Cover photo: a hydrogen fueling station in Berlin, Germany
A Primer on Hydrogen Fuel
While mass media has given considerable attention to the development of electric vehicles – especially those manufactured by Elon Musk’s Tesla corporation – much is happening in the hydrogen fuel sector. Hydrogen fuel is a sustainable energy source, which may replace fossil fuels in industries such as petroleum refining, steel-making and transportation. Hydrogen fuel cells used in some electric vehicles produce only water vapor as an emission.
There are a variety of ways to produce hydrogen fuel involving resources including nuclear power, natural gas and wind power. The most common method, which accounts for roughly 95% of hydrogen production is called “steam reforming.” This is a high-temperature process in which steam reacts with hydrocarbons, such as natural gas or diesel. However, this process produces considerable pollution. So many companies are developing capacity for hydrogen fuel production via devices called electrolyzers, which separate hydrogen from water molecules.
3 Categories of Hydrogen Production
The different methods of hydrogen production emit different levels of pollution.
- Gray Hydrogen: uses the steam reforming process and produces significant carbon emissions.
- Blue Hydrogen: adds carbon capture and storage to the steam reforming process to prevent pollution from escaping into the atmosphere.
- Green Hydrogen: utilizes electrolyzers powered by sustainable energy sources – wind, nuclear, solar – to produce hydrogen with minimal pollution.
Hydrogen and the American Inflation Reduction Act
The Inflation Reduction Act of 2022 (IRA) is an American federal law which seeks to combat rising prices by reducing the deficit and lowering drug prices. The IRA also directs substantial public investment into so-called “clean energy” production, including hydrogen fuel. The Act offers a production tax credit for zero-carbon hydrogen equivalent to $3 per kilogram. This effectively makes “green” hydrogen production cheaper than “gray” hydrogen production and has spurred innovation in electrolyzers.
Major Companies that are Investing in Hydrogen Technology
As part of its goal of becoming a net-zero emissions energy company by 2050, Shell recently opened a hydrogen production facility in Rhineland, Germany that produces 1,300 tons of hydrogen annually, a figure which is projected to increase significantly. They are also building Holland Hydrogen I, which will produce 60,000 KG of renewable hydrogen per day, starting in 2025, making it the largest such plant in Europe.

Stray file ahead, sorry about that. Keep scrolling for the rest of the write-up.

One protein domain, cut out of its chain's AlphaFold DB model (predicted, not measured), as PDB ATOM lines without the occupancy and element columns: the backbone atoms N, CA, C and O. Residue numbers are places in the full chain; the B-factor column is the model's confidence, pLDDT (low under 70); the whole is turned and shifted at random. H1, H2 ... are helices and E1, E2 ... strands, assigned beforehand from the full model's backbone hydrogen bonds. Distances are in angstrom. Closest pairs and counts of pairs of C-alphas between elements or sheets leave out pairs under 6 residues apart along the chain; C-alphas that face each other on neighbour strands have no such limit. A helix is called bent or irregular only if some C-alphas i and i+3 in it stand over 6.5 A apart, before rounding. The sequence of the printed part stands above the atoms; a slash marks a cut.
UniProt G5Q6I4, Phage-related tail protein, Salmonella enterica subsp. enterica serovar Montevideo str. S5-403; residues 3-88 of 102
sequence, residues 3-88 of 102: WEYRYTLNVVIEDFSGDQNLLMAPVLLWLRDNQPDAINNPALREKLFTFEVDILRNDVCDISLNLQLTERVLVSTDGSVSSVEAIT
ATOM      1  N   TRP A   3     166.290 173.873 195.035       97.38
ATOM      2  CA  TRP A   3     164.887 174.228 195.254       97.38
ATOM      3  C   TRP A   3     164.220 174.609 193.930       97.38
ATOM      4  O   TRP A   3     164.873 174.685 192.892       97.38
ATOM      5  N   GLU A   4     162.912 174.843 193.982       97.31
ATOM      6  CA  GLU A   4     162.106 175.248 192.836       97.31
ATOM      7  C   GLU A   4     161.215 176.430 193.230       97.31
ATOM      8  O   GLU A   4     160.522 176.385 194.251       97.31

The German car manufacturer BMW also aims to be carbon neutral by 2050. It is making hydrogen-fueled vehicles (FCEVs) a big part of this transition. According to Car and Driver, in spring of 2023, the company will begin small-scale delivery of the iX5 SUV. The FCEV will have 374 horsepower and a driving range of 310 miles.
We think hydrogen-powered vehicles are ideally placed technologically to fit alongside battery-electric vehicles and complete the electric mobility picture.– Oliver Zipse, Chairman of the Board of Management of BMW AG
Based in the UK, Linde is one of the world’s leading industrial gas and engineering companies. The company currently generates over $2.2 billion in annual revenue from hydrogen fuel. It has built 80 electrolysis facilities around the world and plans to triple its output of “green” hydrogen by 2028.
While proponents see hydrogen fuel as an exciting solution that will help address problems including fossil fuel scarcity and climate change, others are not sold on the technology. As mentioned previously, 95% of hydrogen production today generates pollutants and requires the input of unsustainable resources. That may not change much in the near future. Some skeptics argue that efficiency is a significant problem – that the production process is so energy intensive that the squeeze might not be worth the juice, so to speak. Lastly, some experts believe that the necessary infrastructure for hydrogen-based transportation may never materialize.
Despite more than half a century of development, starting in 1966 with GM’s Electrovan, hydrogen fuel-cell cars remain low in volume, expensive to produce, and restricted to sales in the few countries or regions that have built hydrogen fueling stations.John Voelcker, the former editor of Green Car Reports